Sunday , November 27 2022
A Harlem Globetrotters event is an overall great time for the whole family.

Harlem Globetrotters Continue to Bring Joy on the Court

Anyone who has been fortunate enough to attend a Harlem Globetrotters event knows the joy that they bring with their brand of basketball. I call it an “event” merely because it is not an actual game, although it has the structure of a game loosely built around their fun-loving antics.

I recently attended a Globetrotters performance at Nassau Coliseum in Uniondale, NY (which, for those outside of the New York area, is in Long Island). It was a cold, blustery night, but the arena was packed with people, mostly families, who were there to catch a glimpse of the legendary basketball wizards.

The Trotters were led by Big Easy, all six feet and nine inches of him. He, Dizzy, Special K, TNT, and the rest of the gang are amiable guys who treat the crowd to a pre-game warm-up the likes of which you will never see at an NBA game. Their acrobatics, impossible free throws, and good-natured banter with the crowd are a delight for all ages.

Once the “game” (which consists of very loose 10-minute quarters) begins, the Trotters (who wear wireless microphones) hassle the other team (in this case The Select) and interact with the crowd. In this match-up one short young white fellow on the opposing team was dubbed “Justin Bieber” by Big Easy, to a good deal of laughter from the crowd.

At times during a quarter the Trotters stop the action, pull people onto the court, and involve them in the game or in other activities including dancing, singing, or guessing what’s inside a box. In one instance Big Easy brought a husband and wife onto the court (at different times) and did a little “marriage counseling.” It was hilarious stuff that had nothing to do with basketball.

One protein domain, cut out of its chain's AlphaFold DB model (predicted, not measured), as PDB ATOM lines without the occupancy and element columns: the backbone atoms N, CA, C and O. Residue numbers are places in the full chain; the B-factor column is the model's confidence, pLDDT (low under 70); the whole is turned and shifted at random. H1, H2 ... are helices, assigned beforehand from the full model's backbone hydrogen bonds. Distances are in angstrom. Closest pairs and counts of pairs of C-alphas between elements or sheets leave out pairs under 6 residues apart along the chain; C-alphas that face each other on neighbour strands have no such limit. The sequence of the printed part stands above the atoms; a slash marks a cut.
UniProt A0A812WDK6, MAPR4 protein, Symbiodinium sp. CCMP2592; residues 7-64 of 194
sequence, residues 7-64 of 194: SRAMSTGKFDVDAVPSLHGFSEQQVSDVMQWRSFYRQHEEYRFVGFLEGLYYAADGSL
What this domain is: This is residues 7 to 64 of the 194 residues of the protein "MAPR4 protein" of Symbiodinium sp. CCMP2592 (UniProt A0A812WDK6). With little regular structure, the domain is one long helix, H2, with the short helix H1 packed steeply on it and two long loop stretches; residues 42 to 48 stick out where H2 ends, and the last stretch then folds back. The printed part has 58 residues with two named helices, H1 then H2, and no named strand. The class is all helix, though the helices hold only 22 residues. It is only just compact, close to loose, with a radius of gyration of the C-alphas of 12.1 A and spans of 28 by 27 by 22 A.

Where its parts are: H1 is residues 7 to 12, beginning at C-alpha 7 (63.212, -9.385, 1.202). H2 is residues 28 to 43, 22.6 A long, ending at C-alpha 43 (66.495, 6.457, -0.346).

At halftime my family and I got another thrill: my daughter’s dance troupe (Patti Schmidt Dance Studio) performed on the court. The dancers were not intimidated by the huge crowd and moved around like they thought they were the Knicks City Dancers. Later on they all got to meet the Trotters backstage, which was a thrill of a lifetime.

By the end of the “game” there had been so many laughs, and kids of all ages had great fun. If you went to a Trotters event as a kid and haven’t seen them in a while, I suggest you check them out again. Oh, and if you have kids, bring them along because there are opportunities for them to run out on the court and get involved, and it is an overall great time for the whole family.

About Victor Lana

Victor Lana's stories, articles, and poems have been published in literary magazines and online. His books 'A Death in Prague' (2002), 'Move' (2003), 'The Savage Quiet September Sun: A Collection of 9/11 Stories' (2005), and 'Like a Passing Shadow' (2009) are available in print, online, and as e-books. 'Heartbeat and Other Poems,' 'If the Fates Allow: New York Christmas Stories,' 'Garden of Ghosts,' and 'Flashes in the Pan' are available exclusively on Amazon. His newest books 'The Stranger from the Sea' and 'Love in the Time of the Coronavirus' are available as e-books and in print. After winning the National Arts Club Award for Poetry while attending Queens College, he concentrated on writing mostly fiction and non-fiction prose until the recent publication of his new book of poetry, 'Heartbeat and Other Poems' (now available on Amazon). He has worked as a faculty advisor to school literary magazines and enjoys the creative process as a writer, editor, and collaborator. He has been with 'Blogcritics Magazine' since July 2005 and has written many articles on a variety of topics; previously co-head sports editor, he now is a Culture and Society and Flash Ficition editor. Having traveled extensively, Victor has visited six continents and intends to get to Antarctica someday where he figures a few ideas for new stories await him.

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